The nonsecure side can then be more relaxed about security concerns. It's not that you shouldn't care anymore of course, but the risks are lowered a lot. An example of what you might want to run as nonsecure is a Bluetooth stack or another outwardly-facing complex (network) stack that deals with unknown input. Bugs are known to exist in these stacks and it's something you have to deal with, especially when you have a device in the field that doesn't support firmware updates.

In practice what you see is that the secure side is often pretty small and comes in the form of a secure bootloader and that the nonsecure side is the normal application. This is mainly done to limit the amount of interaction you have to have with TrustZone. The bootloader will simply configure (almost) the entire chip as nonsecure.

This leaves a lot of potential on the table. The security setup could be a lot more fine-grained and effective if not the entire firmware is nonsecure but only the dangerous foreign stack is.

Part of me starting this project was the idea that if using TrustZone were easier, we would make more fine-grained use of it (or even use it at all) which would improve the security of devices, which is definitely a thing in the minds of a lot of people and policymakers right now.

Let's go deeper

TrustZone for Cortex-m is based on memory regions and the configuration of them.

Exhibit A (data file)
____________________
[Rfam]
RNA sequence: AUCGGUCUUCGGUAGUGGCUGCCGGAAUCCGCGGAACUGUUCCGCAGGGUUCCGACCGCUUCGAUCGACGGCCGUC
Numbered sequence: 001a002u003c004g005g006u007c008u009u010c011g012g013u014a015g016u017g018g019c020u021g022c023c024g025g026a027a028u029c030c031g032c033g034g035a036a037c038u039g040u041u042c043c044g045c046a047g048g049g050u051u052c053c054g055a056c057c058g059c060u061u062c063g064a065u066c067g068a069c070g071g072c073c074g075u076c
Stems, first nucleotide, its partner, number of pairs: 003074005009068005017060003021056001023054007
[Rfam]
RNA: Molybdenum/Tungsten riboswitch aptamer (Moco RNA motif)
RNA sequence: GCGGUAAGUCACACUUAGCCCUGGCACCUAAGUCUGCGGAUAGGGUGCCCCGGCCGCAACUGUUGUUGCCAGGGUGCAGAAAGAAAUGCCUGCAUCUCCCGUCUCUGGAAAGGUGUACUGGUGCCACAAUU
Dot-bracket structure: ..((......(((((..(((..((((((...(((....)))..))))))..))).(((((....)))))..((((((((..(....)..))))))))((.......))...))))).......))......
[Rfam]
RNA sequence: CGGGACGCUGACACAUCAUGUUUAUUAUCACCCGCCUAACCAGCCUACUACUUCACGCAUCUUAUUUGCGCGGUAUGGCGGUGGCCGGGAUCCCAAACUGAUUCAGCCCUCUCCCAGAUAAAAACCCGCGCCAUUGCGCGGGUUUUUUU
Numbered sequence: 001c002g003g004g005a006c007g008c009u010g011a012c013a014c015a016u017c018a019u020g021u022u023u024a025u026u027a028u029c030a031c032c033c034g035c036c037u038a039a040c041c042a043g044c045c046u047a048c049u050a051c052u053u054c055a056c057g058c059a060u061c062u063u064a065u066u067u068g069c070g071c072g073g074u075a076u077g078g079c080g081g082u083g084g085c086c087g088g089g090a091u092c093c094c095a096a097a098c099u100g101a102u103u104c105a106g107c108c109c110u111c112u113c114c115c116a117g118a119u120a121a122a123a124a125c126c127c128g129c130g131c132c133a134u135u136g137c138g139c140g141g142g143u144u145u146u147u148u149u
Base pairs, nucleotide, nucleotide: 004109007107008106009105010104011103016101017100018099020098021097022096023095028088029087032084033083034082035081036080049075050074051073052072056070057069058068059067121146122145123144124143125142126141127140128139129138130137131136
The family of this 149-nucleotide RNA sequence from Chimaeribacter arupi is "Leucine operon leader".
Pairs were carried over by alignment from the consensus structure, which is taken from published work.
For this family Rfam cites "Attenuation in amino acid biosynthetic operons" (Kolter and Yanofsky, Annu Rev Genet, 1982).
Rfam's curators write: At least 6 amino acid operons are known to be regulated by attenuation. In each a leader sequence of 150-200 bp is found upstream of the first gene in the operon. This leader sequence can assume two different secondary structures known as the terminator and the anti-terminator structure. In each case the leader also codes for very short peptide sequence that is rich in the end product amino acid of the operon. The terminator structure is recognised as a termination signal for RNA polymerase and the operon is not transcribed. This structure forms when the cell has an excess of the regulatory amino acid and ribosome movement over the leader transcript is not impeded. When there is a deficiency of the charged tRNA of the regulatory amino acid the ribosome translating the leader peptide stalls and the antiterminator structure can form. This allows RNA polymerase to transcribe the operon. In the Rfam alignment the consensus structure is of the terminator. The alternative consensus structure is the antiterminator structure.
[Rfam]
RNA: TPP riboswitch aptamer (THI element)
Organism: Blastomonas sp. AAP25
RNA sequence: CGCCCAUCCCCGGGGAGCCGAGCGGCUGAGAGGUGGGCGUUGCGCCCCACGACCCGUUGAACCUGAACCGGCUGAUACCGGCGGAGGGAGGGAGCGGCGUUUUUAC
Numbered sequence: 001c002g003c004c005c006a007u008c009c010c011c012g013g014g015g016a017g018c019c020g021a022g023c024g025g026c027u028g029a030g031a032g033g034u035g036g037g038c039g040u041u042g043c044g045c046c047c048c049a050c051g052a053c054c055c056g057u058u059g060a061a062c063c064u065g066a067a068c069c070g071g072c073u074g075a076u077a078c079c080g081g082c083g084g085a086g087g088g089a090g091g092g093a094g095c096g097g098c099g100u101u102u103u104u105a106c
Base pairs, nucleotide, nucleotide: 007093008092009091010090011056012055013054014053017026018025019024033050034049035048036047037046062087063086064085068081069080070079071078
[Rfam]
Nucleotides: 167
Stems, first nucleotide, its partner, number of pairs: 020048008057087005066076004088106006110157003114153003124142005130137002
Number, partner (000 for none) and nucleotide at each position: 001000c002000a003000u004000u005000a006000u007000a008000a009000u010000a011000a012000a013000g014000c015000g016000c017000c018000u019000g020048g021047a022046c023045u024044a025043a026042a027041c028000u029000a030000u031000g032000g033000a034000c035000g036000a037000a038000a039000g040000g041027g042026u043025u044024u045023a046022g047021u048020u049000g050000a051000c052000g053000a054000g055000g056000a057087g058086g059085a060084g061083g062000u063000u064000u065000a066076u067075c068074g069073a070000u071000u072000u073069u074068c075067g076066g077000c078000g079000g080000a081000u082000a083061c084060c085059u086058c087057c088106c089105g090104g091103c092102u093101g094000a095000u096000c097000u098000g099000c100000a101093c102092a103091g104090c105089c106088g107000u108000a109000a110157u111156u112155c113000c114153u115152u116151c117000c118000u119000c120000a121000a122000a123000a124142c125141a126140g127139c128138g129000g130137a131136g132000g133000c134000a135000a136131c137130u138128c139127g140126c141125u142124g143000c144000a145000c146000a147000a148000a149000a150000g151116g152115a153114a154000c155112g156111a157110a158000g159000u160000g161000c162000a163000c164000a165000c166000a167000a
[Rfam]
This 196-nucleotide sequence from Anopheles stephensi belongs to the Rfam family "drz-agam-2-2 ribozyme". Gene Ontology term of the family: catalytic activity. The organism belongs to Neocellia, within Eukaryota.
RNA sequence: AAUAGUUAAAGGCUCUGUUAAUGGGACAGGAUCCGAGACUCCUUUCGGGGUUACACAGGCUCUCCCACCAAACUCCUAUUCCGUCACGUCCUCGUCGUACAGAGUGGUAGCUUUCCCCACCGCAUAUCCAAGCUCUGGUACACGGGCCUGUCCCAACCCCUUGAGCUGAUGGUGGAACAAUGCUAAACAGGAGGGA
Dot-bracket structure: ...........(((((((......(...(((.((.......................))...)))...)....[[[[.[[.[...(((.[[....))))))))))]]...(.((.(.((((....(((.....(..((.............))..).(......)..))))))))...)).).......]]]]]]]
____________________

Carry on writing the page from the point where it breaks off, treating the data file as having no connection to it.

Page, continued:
Configuration of memory regions

In principle everything is divided in secure and nonsecure: Code, memory and even peripherals.

This is also what's different to how the bigger older brother TrustZone-a works. TrustZone-a can switch from nonsecure to secure by making a Secure Monitor Call (SMC). This is comparable to making a system call.

In TrustZone-m we make the switch by making an elaborate function call, no interrupts required.

Secure to nonsecure

The simplest switch is the one from secure to nonsecure. Devices with TrustZone provide a couple of new instructions., one of which is the BLXNS instruction (Branch Link eXchange NonSecure) that lets us jump to a nonsecure function. Three things will happen when the instruction is executed:

  1. The secure return address is pushed on the secure stack.
  2. The MCU context is switched from secure to nonsecure. That means that we're now using a different stack pointer.
  3. The LR (link register) that keeps track of where we're coming from is set to the special FNC_RETURN value.

One precaution still needs to be taken though because if this were all that happened, then data could be leaked through the registers. So before the BLXNS is executed we must make sure our registers are empty aside from the function parameters. Luckily we can ask the compiler to do that for us by using a function attribute.

Another note is that we can't share a lot with the function through the parameters. Normally the bigger objects that we pass to a function are stored on the stack, but that would be the secure stack that the nonsecure function cannot access. So that's definitely a restriction.